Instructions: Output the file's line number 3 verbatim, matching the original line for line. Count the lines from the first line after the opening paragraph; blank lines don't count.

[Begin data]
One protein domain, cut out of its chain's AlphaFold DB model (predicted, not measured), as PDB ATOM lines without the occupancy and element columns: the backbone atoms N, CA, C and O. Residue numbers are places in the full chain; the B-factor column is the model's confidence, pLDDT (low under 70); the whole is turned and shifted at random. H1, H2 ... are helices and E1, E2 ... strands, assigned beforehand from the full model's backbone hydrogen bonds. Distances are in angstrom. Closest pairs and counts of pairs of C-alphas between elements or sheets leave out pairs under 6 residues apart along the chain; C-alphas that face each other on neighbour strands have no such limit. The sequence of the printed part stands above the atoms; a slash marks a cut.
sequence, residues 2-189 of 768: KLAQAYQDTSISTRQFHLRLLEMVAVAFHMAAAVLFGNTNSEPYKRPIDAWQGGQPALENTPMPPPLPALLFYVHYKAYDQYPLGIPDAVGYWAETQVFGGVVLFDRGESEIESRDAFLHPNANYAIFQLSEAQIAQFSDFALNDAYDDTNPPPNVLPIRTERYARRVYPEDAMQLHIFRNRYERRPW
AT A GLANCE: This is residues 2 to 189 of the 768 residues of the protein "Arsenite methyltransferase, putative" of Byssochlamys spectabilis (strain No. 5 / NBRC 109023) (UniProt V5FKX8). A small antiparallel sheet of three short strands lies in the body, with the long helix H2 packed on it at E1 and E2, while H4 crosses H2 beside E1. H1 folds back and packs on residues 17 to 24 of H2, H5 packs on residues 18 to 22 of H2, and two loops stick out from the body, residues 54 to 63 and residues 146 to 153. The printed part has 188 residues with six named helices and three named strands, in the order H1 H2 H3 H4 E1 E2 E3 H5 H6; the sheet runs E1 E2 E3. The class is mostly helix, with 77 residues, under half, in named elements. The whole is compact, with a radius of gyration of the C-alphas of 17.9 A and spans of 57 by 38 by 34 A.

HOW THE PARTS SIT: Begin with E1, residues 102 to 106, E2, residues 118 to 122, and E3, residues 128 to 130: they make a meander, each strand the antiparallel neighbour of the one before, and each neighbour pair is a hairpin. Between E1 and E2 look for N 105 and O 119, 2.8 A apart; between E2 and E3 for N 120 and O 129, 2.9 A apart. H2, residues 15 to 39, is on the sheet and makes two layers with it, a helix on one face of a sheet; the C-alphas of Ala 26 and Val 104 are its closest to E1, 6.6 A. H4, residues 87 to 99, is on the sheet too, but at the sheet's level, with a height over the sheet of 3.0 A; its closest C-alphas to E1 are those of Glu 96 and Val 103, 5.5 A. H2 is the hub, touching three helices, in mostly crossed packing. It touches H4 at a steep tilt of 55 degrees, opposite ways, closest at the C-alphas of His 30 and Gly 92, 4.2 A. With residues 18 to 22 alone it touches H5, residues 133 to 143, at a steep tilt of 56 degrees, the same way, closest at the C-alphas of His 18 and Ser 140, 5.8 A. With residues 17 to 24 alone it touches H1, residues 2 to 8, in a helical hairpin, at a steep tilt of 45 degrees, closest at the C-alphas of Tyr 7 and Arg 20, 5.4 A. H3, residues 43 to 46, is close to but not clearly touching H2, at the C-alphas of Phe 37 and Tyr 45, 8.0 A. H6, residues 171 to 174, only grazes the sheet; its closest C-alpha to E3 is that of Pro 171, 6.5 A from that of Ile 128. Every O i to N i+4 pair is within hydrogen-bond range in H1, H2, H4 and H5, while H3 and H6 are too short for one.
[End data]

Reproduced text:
HOW THE PARTS SIT: Begin with E1, residues 102 to 106, E2, residues 118 to 122, and E3, residues 128 to 130: they make a meander, each strand the antiparallel neighbour of the one before, and each neighbour pair is a hairpin. Between E1 and E2 look for N 105 and O 119, 2.8 A apart; between E2 and E3 for N 120 and O 129, 2.9 A apart. H2, residues 15 to 39, is on the sheet and makes two layers with it, a helix on one face of a sheet; the C-alphas of Ala 26 and Val 104 are its closest to E1, 6.6 A. H4, residues 87 to 99, is on the sheet too, but at the sheet's level, with a height over the sheet of 3.0 A; its closest C-alphas to E1 are those of Glu 96 and Val 103, 5.5 A. H2 is the hub, touching three helices, in mostly crossed packing. It touches H4 at a steep tilt of 55 degrees, opposite ways, closest at the C-alphas of His 30 and Gly 92, 4.2 A. With residues 18 to 22 alone it touches H5, residues 133 to 143, at a steep tilt of 56 degrees, the same way, closest at the C-alphas of His 18 and Ser 140, 5.8 A. With residues 17 to 24 alone it touches H1, residues 2 to 8, in a helical hairpin, at a steep tilt of 45 degrees, closest at the C-alphas of Tyr 7 and Arg 20, 5.4 A. H3, residues 43 to 46, is close to but not clearly touching H2, at the C-alphas of Phe 37 and Tyr 45, 8.0 A. H6, residues 171 to 174, only grazes the sheet; its closest C-alpha to E3 is that of Pro 171, 6.5 A from that of Ile 128. Every O i to N i+4 pair is within hydrogen-bond range in H1, H2, H4 and H5, while H3 and H6 are too short for one.